Currently, it’s not advisable for most employers to require their staff to get the COVID vaccine. MP’s HR services experts have warned that this territory will be risky and have some HR compliance challenges. However, the recent stimulus bill has created a new option for employers to encourage vaccination: participating in the extended FFCRA leave program. As a bonus, employers who (properly) offer this program to their team will be eligible for a tax credit. MP’s HR consulting team share how it works:
Employers must opt into FFCRA leave: When employers opt into this program now, they will need to offer it uniformly. It will allow employees to take time for other reasons (including caring for a sick individual or if they themselves are sick with COVID or COVID-like symptoms). For more information, you can read MP’s additional articles about FFCRA leave here. Per the new stimulus bill, employers that elect to participate must offer this option to their whole team. It should not be offered only to exempt or high-level employees, or on a case-by-case basis. Anything other than a uniformly offered option will be considered discriminatory and could create serious consequences for an employer, including complaints, lawsuits, damage to their reputation, and an inability to properly qualify to receive the FFCRA tax credit.
Workers can elect to take FFCRA leave for vaccination or sick time after: The new stimulus bill expands the use of FFCRA leave so that employees will now be able to use it for their vaccination appointments or if they feel too sick to work for a day or two after getting their vaccination. This means they’ll get paid at 100% of their usual pay for any time off. Depending on the way certain vaccination clinics are run, this could be a huge help to employees. At some sites, getting vaccination can take hours, not including travel time. If staff doesn’t have to dip into their own vacation, sick, or personal days to get the vaccine, this may motivate them heavily to go get it. It will also help that they don’t have to take time from their weekends or nights. Of course, employees will also likely be motivated by essentially getting paid their wages as they get vaccinated. This is an ideal scenario—especially for employers that were considering paying their employees out of their own pockets to get vaccinated. Now, they can bypass any of the possible risk of discrimination lawsuits that incentivization could create or any of the ADA compliance challenges that requiring vaccination might bring.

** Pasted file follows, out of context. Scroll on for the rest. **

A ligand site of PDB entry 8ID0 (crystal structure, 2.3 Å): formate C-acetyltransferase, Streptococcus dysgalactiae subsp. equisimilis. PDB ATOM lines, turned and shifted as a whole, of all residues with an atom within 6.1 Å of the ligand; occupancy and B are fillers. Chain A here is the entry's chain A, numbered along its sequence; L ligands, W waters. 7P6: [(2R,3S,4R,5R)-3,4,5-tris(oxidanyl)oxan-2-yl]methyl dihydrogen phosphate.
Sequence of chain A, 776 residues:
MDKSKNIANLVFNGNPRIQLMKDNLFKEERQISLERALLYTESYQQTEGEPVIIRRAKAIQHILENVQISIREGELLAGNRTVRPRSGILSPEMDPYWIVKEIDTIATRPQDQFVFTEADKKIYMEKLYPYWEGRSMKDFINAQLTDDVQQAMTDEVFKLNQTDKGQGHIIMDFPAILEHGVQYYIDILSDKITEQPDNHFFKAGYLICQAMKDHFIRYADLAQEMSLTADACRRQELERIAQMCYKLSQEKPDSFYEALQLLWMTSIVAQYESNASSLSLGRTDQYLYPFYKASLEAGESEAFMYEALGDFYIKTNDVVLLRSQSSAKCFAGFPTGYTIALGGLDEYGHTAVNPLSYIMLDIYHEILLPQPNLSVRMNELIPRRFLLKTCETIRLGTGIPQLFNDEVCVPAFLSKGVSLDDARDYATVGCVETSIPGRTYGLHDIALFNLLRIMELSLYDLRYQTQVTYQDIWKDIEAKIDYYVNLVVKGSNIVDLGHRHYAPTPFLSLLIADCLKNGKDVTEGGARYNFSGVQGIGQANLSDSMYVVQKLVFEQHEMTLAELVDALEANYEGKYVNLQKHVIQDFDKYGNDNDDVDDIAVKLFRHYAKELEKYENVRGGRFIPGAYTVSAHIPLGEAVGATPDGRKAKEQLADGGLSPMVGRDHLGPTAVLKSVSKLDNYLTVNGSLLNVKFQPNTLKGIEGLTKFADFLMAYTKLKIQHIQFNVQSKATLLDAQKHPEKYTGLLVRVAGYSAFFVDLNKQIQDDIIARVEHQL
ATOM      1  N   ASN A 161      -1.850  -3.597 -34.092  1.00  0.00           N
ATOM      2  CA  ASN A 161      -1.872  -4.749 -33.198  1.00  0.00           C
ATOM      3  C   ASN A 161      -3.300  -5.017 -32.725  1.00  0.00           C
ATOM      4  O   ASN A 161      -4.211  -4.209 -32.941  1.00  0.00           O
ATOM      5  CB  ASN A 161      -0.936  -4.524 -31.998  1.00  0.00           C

When employees take FFCRA leave to get vaccinated, the employer gets a tax credit: This could be financially helpful for workplaces. Now, ultimately, employers won’t have to pay their team out of their own pocket for the time they take for vaccination or its complications. They will get this money back in tax credits. If employees were on the fence about vaccination, they may be more likely to do it now. As an additional benefit, employers will be earning a tax credit when their workers go get vaccinated. Of course, there are also other benefits. Workplaces will be safer, clients and customers may be more trusting about patronizing businesses if they know they’re encouraging vaccination, and employees may be more likely or able to return to the workplace if everyone is getting vaccinated.
What to do next: Employers that want to use this tactic should publicize it with their team. (If they have an HR provider like MP, they can work with them to create relevant employee policies and communications.). Workplaces should designate a member of their staff who will handle requests for FFCRA leave. They should share this information with everyone and create an official policy that notes that the workplace encourages (but does not require) people to get vaccinated. Another way to reinforce this process would be to publicize it when upper management get their vaccinations. This will help build trust and provide examples to staff that getting the vaccine is safe.
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